Are “Silver” Mercury Amalgam Fillings Really More Durable than “White” Composite Fillings?

Over the years, pro-mercury dentists have made some claims so often that they’ve practically become cliches – things like, “Mercury amalgam has been safely used for over 150 years,” and “Amalgam fillings are better because they last longer than composite (tooth-colored) fillings.”

We know from research, as well as clinical experience, that amalgam has in fact caused many a problem in the long term for people who, for whatever reason, are poor excretors of mercury. The metal, continually released as vapor from the fillings, makes its way into bodily tissues, including the brain. As it accumulates, the individual develops symptoms that may manifest as CFS, MCS, fibromyalgia or an autoimmune disorder, to name a few of the most common chronic illnesses that have been linked to mercury. In my office, I see people every day who are either in need of healing because of the effects of dental mercury or who are healing now that we’ve safely removed the fillings and replaced them with biocompatible materials.

But what about the idea that amalgams last longer and are therefore better, more economical? They certainly make economic sense for the dentist, as 1) they’re more fully paid for by insurance and 2) they’re less technique-sensitive, requiring less skill and time to place, meaning the dentist can fit more patients into his or her work day.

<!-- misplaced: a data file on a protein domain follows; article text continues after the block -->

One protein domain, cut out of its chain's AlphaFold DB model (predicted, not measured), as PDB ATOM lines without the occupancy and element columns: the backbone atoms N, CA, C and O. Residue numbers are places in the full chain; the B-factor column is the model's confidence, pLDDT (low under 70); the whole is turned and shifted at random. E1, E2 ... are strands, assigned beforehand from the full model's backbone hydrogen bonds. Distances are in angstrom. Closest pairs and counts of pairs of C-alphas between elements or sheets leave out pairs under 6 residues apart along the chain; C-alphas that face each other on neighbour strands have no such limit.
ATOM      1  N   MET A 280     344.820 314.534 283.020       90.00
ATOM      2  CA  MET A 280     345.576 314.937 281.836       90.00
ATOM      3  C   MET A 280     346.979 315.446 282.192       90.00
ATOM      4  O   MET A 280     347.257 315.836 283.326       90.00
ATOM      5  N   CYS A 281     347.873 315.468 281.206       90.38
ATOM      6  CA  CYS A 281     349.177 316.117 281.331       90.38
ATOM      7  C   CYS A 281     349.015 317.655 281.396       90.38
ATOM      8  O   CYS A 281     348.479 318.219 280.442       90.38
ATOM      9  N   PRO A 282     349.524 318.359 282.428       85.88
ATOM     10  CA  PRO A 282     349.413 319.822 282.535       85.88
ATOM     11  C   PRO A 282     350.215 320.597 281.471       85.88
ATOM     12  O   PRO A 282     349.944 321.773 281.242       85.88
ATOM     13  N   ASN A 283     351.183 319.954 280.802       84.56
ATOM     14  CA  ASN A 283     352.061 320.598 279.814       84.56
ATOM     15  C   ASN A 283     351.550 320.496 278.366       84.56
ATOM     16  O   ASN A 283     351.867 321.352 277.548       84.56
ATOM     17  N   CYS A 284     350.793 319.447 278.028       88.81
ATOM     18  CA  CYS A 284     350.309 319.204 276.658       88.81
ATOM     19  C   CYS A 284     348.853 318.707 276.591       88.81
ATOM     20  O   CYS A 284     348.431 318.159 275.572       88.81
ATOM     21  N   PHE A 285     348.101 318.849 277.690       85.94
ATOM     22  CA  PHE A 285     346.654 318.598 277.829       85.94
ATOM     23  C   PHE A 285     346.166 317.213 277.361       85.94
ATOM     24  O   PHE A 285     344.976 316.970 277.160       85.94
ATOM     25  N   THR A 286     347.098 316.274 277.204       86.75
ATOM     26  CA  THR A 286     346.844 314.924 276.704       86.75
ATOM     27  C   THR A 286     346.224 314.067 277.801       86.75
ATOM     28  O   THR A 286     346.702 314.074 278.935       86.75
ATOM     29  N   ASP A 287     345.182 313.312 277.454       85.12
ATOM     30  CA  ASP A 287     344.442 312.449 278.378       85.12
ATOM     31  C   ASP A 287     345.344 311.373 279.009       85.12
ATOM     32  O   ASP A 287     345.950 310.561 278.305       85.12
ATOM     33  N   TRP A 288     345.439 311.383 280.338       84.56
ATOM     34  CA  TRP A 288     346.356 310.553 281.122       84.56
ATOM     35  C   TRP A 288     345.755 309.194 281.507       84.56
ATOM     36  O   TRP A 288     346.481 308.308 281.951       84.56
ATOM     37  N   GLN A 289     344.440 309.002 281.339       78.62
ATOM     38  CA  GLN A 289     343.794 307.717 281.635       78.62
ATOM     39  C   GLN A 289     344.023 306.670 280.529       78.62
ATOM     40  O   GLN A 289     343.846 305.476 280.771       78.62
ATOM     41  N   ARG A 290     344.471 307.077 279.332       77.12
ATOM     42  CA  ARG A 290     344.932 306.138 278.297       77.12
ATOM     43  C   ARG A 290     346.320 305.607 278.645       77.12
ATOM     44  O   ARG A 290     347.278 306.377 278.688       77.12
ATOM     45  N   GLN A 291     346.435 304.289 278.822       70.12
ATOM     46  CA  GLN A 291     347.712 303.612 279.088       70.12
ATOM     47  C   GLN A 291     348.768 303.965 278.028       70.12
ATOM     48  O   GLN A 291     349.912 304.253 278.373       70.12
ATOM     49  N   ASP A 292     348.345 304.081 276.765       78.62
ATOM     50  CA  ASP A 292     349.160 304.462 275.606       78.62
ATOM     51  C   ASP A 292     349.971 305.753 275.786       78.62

Back in the early days of composites, it was, in fact, true that amalgam lasted longer – not that this was necessarily a good thing for the health of the whole body. But are new generation materials any better?

A Dutch study recently published in the Journal of Dental Research sheds some light on the issue, looking at the durability of fillings over a span of 12 years. Nearly 2000 large, class-II restorations were evaluated. (Class II restorations are those on the proximal sides of molars and premolars – that is, toward the sides of the teeth that touch each other.) While amalgam showed better survival on three-surface restorations in patients at a higher than average risk of caries (cavities), overall, composite fared better. Moreover, a smaller percentage of composites than amalgams failed: just 15% of composites versus 25% of amalgams.

If similar or better results are reproduced by other researchers, we wonder how much longer the claim of better durability will last – and what claim could take its place to justify the continued practice of putting poison in people’s mouths.

Read more about some of the restoration materials we most often use in my Glendale, CA dental practice

 

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